‘No wonder no one knows where you are . . . ’ he muttered to himself, as the lines intersected on a small cluster of islands out in the middle of the Pacific. They were so small he could barely see them. Smoot squinted hard at the map, then returned to his little red notebook, and recorded the following entry: ‘Nicholas Zumsteen, August Catcher, Sir Henry Scatterhorn, purchasing strange “beetle” object on the Tithona Archipelago, November 28th 1961.’
 
Smoot leant back and rubbed his eyes, feeling very pleased with himself. This was something indeed. The strange story that he had been piecing together over the last year had taken a new and important twist. It was like a movie without pictures that was happening out there over the airwaves. First there was some kind of an elixir of life, which a guy named August Catcher had invented and some kid named Tom Scatterhorn had stolen. Then this strange, crazy guy named Don Gervase Askary had gotten hold of it. Now Askary wanted to find this Nick Zumsteen guy, lord knows why, and he was searching heaven and earth to find him.
 
‘Betcha don’t know what I know, Askary,’ he smiled, absently flicking to another frequency and watching as the numbers settled onto a familiar wavelength that he happened to know came from the future. Through the static he heard familiar voices. Flicking several switches he brought the sounds nearer.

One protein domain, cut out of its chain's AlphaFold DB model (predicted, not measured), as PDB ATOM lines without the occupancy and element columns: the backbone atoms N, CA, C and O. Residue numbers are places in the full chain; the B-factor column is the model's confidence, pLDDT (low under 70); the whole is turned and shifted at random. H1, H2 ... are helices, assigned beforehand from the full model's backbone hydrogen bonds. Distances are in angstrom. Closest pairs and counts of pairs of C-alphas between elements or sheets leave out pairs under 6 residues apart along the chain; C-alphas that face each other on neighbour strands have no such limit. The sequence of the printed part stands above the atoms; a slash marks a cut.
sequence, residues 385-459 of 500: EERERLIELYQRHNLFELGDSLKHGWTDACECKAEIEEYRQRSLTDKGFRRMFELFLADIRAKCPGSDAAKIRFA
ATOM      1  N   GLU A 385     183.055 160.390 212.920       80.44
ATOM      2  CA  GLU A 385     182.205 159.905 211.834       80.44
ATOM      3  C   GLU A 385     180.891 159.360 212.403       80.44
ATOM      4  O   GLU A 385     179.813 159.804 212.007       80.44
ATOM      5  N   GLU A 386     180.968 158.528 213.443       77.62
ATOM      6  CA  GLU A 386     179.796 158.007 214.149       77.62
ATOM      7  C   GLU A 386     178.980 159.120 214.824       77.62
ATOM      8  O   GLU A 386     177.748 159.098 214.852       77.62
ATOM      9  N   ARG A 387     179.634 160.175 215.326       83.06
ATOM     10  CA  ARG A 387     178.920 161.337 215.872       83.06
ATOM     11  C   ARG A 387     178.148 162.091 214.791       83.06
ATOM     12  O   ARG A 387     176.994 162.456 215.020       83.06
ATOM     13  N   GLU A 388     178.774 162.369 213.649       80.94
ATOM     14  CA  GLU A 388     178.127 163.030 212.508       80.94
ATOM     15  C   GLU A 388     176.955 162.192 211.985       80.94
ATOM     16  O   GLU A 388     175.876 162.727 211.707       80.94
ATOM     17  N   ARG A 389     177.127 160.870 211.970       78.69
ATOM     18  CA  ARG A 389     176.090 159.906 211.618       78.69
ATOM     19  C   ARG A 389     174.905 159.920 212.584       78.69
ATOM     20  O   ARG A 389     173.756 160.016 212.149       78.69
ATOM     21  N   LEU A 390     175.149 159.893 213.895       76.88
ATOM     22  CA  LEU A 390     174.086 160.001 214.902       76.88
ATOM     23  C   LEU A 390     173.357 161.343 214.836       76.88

‘The elixir is, I believe, performing very well, your grace,’ announced a high nasal whine.
 
‘Good. Excellent. Now, what about Nicholas Zumsteen?’
 
The deep voice boomed around a large space that Smoot always imagined to be some kind of cathedral. There was an awkward silence.
 
‘Erm . . . he is . . . yet to be found, Don Gervase—I mean, your grace, but I guarantee we will find him. We just need more time . . . ’
 
‘More time,’ replied Don Gervase, with a trace of anger. ‘Does anyone even have the faintest clue where he is?’
 
There was no reply. Smoot imagined rows and rows of elderly men staring blankly at their master. He put up his hand.
 
‘Please sir, I do. But I’m not going to tell you . . . ’ he giggled.
 
‘Hmm. What about his friend, August Catcher?’
 
The silence deepened. A chair creaked.
 
‘Sir Henry Scatterhorn?’
 
‘Nada,’ Smoot cut in, out loud.
 
‘How very tedious you all are.’
 
‘There is . . . there is Tom Scatterhorn,’ suggested a thinner, weasely voice from somewhere near the back. ‘If your grace so desired, we could . . . err . . . quite easily—’
 
‘Please, spare me. Do you really think I need your advice regarding a twelve-year-old boy?’
 
The silence was deafening now. Arlo Smoot could almost feel the fear seeping through his headphones.